Our commitment to regenerating the land and the ethical care of our animals means we adapt to the seasons that Mother Nature gives us.
That's why our chickens live outside in mobile coops that rotate daily to fresh, lush pastures during the warm seasons.
When the cold northern winter sets in, all birds are raised inside warm barns, protecting them from the harsh elements while maintaining access to pasture as weather permits.
Our chicken is always free of GMO feeds, antibiotics, drugs, and hormones.
From early May through late October, our birds rotate to fresh pasture daily, providing a diverse diet of grass, legumes, wildflowers, and all the worms and bugs they can find.
Our birds' daily rotation across the pasture naturally fertilizes the land, allowing pastures time to rest and establish new growth.
Throughout time, this process of foraging, fertilizing and resting the land allows the plant's roots to feed the soil biology, thus building and regenerating the soil year after year.
When it becomes too cold for birds to live outside, our chickens primarily live in warm, indoor barns with continued outdoor access when the weather allows.
Like our summer chickens, our winter birds also adhere to strict non-GMO feed protocols and never receive antibiotics, drugs, or hormones.
The indoor space is kept warm, and the birds are given 10-20% more space beyond what organic standards require. The winter barns also have windows that let in plenty of natural light, allowing our birds to wake up with the natural sunrise.
To keep our customers supplied with ethically raised chicken during the cold season, we partner with Corwin Heatwole and the farmers at Shenandoah Valley Organics.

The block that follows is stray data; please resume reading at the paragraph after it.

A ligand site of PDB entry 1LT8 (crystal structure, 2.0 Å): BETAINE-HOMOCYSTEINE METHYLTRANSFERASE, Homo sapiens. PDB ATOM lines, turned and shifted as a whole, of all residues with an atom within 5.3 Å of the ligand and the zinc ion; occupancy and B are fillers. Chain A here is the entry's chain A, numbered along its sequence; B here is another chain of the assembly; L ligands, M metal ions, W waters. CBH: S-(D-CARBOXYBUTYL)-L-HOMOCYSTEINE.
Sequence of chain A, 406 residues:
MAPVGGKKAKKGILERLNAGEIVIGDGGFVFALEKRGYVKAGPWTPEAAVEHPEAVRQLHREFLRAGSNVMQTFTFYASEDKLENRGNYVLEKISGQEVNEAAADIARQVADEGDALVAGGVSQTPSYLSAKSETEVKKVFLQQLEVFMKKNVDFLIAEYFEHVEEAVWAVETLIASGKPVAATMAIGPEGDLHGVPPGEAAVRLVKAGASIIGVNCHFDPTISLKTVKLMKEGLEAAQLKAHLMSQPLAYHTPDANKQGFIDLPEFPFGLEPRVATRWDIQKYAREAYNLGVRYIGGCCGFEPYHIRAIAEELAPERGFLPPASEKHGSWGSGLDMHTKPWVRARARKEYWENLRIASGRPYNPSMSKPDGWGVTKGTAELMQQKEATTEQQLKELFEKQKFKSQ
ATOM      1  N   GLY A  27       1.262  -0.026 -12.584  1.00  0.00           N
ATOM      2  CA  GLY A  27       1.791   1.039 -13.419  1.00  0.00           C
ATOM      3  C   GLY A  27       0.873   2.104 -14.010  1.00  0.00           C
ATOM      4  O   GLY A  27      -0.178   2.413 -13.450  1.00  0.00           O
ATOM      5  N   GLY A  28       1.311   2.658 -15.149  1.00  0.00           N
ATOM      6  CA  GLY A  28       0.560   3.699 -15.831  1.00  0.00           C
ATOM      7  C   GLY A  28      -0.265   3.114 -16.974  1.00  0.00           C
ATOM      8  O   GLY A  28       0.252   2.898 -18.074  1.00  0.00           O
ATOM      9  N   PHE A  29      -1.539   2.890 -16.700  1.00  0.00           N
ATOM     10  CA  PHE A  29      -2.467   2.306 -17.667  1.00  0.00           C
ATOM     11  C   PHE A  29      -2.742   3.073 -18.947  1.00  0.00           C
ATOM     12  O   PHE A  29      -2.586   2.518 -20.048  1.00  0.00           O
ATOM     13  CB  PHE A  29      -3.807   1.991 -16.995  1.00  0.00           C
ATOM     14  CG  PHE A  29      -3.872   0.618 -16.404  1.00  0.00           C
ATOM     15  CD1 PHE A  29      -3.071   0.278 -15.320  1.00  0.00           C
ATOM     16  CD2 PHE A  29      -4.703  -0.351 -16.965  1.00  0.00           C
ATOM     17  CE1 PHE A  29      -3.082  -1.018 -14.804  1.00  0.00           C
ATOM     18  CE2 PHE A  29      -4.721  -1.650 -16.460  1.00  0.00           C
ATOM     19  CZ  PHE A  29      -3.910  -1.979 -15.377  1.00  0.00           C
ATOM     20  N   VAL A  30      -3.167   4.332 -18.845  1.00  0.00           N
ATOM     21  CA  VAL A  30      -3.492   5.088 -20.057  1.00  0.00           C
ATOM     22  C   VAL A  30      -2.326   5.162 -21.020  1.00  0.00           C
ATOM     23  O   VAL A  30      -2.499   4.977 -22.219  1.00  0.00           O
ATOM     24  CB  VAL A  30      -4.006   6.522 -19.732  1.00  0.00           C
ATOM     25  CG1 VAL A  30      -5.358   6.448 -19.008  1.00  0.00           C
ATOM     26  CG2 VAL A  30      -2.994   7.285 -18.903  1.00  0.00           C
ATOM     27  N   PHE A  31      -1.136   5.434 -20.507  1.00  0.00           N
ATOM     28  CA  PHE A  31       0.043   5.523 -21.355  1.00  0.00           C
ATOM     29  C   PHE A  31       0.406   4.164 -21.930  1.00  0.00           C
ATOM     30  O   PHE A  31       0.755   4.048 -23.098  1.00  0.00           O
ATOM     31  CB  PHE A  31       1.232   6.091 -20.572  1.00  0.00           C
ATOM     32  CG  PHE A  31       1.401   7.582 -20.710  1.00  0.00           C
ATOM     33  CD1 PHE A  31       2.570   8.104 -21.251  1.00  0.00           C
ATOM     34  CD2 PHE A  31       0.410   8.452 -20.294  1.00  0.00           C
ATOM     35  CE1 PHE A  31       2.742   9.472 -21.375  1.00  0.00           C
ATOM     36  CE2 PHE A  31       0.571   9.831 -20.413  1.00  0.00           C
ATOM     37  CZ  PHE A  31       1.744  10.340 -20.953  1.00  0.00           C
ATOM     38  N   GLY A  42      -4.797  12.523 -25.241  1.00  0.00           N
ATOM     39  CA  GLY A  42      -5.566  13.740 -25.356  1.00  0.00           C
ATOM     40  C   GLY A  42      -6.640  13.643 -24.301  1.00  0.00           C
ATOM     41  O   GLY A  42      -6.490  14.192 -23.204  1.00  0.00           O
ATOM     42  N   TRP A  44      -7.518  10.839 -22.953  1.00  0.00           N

Corwin Heatwole is a fellow farmer who practices regenerative agriculture on his farm in Harrisonburg, Virginia, and he's also the founder of Shenandoah Valley Organics.
We appreciate partnering with Corwin and his producers for their commitment to ethically raising birds in protective houses with pasture access—an approach we share in caring for our laying hens during winter.
We love our customers who desire to consume food seasonally. If you are willing and able to stock your freezers with a seasonal supply of summer-raised chicken to last your household all year - you can do so in the following ways:
We raise Cornish Cross broilers in both summer and winter.
Our chickens always maintain access to a non-GMO blend of corn and soybean feed regardless of summer or winter. Due to winter weather, the birds will naturally consume less forage compared to summer months.
Our birds are primarily water-chilled, and chlorine is NOT used in this process. This method brings the birds to a safe temperature faster than air-chilled methods. Air-chilling is also very expensive, requiring significant investments and energy costs for refrigeration space.
Ensuring our birds' ethical and compassionate handling and harvesting is of utmost importance to us. The process begins at the farm, where each bird is hand-gathered into baskets instead of a mechanical collection. On cold days, the birds are covered to keep warm during transport. On warm days, the birds are kept cool with fans and mist when they arrive at the harvest facility.
Once the birds arrive at the harvest facility, each bird is hand-unloaded from each basket as opposed to the industry practice of dumping. Low lighting is utilized where possible in the harvest areas to keep the birds calm. Each bird is instantaneously rendered unconscious via an electrical stun before the process of harvest.
At Seven Sons, we trust our partners for humane harvesting, but we also personally visit and verify their processes, going the extra mile to ensure our standards are met.
We maintain no more than 5 to 6 pounds of chicken per square foot of shelter or housing space during the summer and winter. However, when the birds are young, they have roughly double to triple this space.
At a minimum, during summer or winter, each bird has the same amount of space outside as they do inside their shelter or housing. During the summer, this space can be double to triple.